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# is |x-y| > |x| - |y| ? (1) y < x (2) xy < 0

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Manager
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is |x-y| > |x| - |y| ? (1) y < x (2) xy < 0 [#permalink]

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20 Dec 2005, 09:13
This topic is locked. If you want to discuss this question please re-post it in the respective forum.

is |x-y| > |x| - |y| ?

(1) y < x
(2) xy < 0
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20 Dec 2005, 09:39
sandalphon wrote:
is |x-y| > |x| - |y| ?

(1) y < x
(2) xy < 0

|x - y| will be greater when "x is greater than 0 and y is less than 0" or vice versa.
For xy to be < 0 the previous statement has to hold true.
Hence Choice B.
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20 Dec 2005, 09:41
Took me much more than 3 min.

I would have guessed this to C.

I spent some more time on this about 2 mins and concluded C

If am wrong then it was an exercise in futility.

Anyway i am 90 % sure it is C and certainly not E

Any easier method to knock this one out?
Director
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20 Dec 2005, 10:07
C too...

|x-y| > |x| - |y| ?

2) x or y must be negative, thus

|x+y| > ... or
|y-x| > ...

insufficient

1) many options

insufficient

1 and 2) y has to be negative and y positive, though

|x+y| > |x| + |y|, while x>0 and y<0, yields no

Maybe I hve made some mistakes, I find this one difficult
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20 Dec 2005, 10:19

The simplest way is to use substitution for X & Y.

Statement I
Use 2 sets of values for X&Y i.e (5,3) and (-3,-5)...Insufficient

Statement II
Again use 2 sets of Values for X & Y (with one being negative)
(3,-5) and (-5,3)... using either of these, the solution can be deduced that |X-Y|>|X| - |Y|.
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20 Dec 2005, 19:25
Got B with substitution
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20 Dec 2005, 20:30
(1)
If y < x, and y is 1, x is 2, then |x-y| = 1 and |x|-|y|. |x-y| !> |x| - |y|
If y < x, and y is -1, x is 2, then |x-y| = 3 and |x|-|y| = 1. |x-y| > |x| - |y|

Insufficient as we can't tell if the inequality holds.

(2) xy < 0 -> x can be negative or y can be negative.

Consider x negative, y positive -> x=-1, y=2
|x-y| = 3, |x|-|y| -1, so |x-y| > |x| - |y|

Consider y negative, x positive -> x=2, y=1
|x-y| = 1, |x|-|y| = 1, so |x-y| = |x| - |y|

Again, we can't tell which inequality holds. Insufficient.

Using (1) and (2), we know x must be positive and y must be negaitve and so |x-y| = |x| - |y|. Thus, ans = C
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20 Dec 2005, 23:52
ywilfred wrote:
(1)
If y < x, and y is 1, x is 2, then |x-y| = 1 and |x|-|y|. |x-y| !> |x| - |y|
If y < x, and y is -1, x is 2, then |x-y| = 3 and |x|-|y| = 1. |x-y| > |x| - |y|

Insufficient as we can't tell if the inequality holds.

(2) xy < 0 -> x can be negative or y can be negative.

Consider x negative, y positive -> x=-1, y=2
|x-y| = 3, |x|-|y| -1, so |x-y| > |x| - |y|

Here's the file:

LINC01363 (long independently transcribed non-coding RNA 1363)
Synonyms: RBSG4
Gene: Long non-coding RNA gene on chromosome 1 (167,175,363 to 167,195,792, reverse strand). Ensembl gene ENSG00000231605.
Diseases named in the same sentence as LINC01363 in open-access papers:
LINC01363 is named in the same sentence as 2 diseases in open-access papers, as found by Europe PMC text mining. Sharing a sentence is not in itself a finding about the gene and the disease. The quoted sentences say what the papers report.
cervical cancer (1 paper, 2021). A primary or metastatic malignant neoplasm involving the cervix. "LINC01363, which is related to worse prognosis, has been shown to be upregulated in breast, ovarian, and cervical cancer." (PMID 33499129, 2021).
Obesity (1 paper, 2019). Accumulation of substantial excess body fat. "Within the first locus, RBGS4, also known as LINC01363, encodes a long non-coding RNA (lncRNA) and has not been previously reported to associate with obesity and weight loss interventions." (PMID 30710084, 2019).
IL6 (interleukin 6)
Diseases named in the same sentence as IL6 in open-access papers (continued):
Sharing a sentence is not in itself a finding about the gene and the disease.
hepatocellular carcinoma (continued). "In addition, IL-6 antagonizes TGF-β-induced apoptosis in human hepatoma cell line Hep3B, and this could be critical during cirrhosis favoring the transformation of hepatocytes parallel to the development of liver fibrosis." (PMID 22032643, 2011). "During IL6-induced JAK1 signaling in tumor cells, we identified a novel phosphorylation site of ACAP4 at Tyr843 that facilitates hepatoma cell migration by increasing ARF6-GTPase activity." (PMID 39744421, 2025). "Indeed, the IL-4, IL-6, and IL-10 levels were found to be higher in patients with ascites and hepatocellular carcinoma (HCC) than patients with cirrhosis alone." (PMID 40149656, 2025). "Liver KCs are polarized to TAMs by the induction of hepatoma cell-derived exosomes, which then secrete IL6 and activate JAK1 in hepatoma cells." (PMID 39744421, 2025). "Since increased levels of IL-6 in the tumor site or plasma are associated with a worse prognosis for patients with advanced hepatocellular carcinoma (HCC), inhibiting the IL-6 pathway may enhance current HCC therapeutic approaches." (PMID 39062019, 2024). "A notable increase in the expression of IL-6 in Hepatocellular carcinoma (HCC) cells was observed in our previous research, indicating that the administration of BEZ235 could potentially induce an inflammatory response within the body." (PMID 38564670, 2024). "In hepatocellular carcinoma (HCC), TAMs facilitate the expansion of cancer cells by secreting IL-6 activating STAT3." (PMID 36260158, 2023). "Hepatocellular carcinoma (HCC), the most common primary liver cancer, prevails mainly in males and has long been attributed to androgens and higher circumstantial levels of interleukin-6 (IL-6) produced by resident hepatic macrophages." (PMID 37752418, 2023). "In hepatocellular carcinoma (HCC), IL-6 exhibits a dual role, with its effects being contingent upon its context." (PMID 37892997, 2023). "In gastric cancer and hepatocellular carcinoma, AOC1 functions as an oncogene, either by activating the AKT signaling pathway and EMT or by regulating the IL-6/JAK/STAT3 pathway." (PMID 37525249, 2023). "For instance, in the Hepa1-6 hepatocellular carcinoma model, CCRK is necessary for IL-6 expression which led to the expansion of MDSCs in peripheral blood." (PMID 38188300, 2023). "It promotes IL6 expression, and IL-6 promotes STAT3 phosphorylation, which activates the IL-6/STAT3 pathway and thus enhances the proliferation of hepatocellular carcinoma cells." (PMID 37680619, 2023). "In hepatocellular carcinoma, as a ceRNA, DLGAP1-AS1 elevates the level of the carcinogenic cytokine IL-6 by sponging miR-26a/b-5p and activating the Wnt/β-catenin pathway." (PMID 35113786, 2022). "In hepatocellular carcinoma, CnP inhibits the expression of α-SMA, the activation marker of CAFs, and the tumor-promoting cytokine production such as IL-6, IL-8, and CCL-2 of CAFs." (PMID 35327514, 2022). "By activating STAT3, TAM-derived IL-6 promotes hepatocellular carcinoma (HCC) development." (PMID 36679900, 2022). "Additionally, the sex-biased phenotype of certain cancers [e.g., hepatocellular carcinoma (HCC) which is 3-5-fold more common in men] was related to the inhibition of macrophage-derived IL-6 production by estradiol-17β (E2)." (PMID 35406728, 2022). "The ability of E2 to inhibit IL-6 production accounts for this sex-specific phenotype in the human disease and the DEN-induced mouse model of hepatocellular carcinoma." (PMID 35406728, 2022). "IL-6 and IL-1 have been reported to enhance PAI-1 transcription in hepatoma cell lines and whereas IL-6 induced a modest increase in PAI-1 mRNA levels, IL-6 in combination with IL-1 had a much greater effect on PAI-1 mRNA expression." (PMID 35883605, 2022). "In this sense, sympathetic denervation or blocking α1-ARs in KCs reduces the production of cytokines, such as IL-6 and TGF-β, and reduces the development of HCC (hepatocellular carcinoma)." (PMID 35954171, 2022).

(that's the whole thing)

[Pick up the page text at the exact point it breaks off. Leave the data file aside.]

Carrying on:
Consider y negative, x positive -> x=2, y=1
|x-y| = 1, |x|-|y| = 1, so |x-y| = |x| - |y|

Again, we can't tell which inequality holds. Insufficient.

Using (1) and (2), we know x must be positive and y must be negaitve and so |x-y| = |x| - |y|. Thus, ans = C

ywilfred, your values x=2, y=1 are incorrect, I guess u meant x=2 and y=-1 , once u take these values your answer shuld be B
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21 Dec 2005, 01:20
Agreed. It`s B. C is the trap answer for lazy people like me.
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21 Dec 2005, 04:08
sandalphon wrote:
is |x-y| > |x| - |y| ?

(1) y < x
(2) xy < 0

NOTE:
|x-y|= x-y if x>y or y-x if y>x
|x|= x if x > 0 or -x if x < 0
|y|= y if y>0 or -y if y<0

1. x=1, y= 0
----> |x-y| = 1
|x|-|y|= 1
---> |x-y|=|x|-|y| ---> answer to the question : NO

x=1, y= -1
|x-y| = 2
|x|-|y| = 0
--->answer to the question : YES
---> insuff

2. xy< 0 --> one is <0 and the other is >0
case 1: y>0> x
----> |x-y| = y-x
|x|-|y|= -x - y
we have -x+y > -x-y (coz y >0) ---> |x-y|> |x|-|y|

case 2: x>0>y
---> |x-y| = x-y
|x|-|y|= x - (-y) = x+y
we have x-y> x + y (coz y <0 )
----> |x-y|> |x|-|y|
----> answer to the question: YES

=> suff

B it is.
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22 Dec 2005, 03:46
sandalphon wrote:
is |x-y| > |x| - |y| ?

(1) y < x
(2) xy < 0

B

Look file for plots.
Attachments

File comment: Look at the file
solution.doc [31.5 KiB]

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22 Dec 2005, 09:29
ywilfred wrote:
(1)
If y < x, and y is 1, x is 2, then |x-y| = 1 and |x|-|y|. |x-y| !> |x| - |y|
If y < x, and y is -1, x is 2, then |x-y| = 3 and |x|-|y| = 1. |x-y| > |x| - |y|

Insufficient as we can't tell if the inequality holds.

(2) xy < 0 -> x can be negative or y can be negative.

Consider x negative, y positive -> x=-1, y=2
|x-y| = 3, |x|-|y| -1, so |x-y| > |x| - |y|

Consider y negative, x positive -> x=2, y=1
|x-y| = 1, |x|-|y| = 1, so |x-y| = |x| - |y|

Again, we can't tell which inequality holds. Insufficient.

Using (1) and (2), we know x must be positive and y must be negaitve and so |x-y| = |x| - |y|. Thus, ans = C

Wrong substitution for X & Y.........in statement II

22 Dec 2005, 09:29
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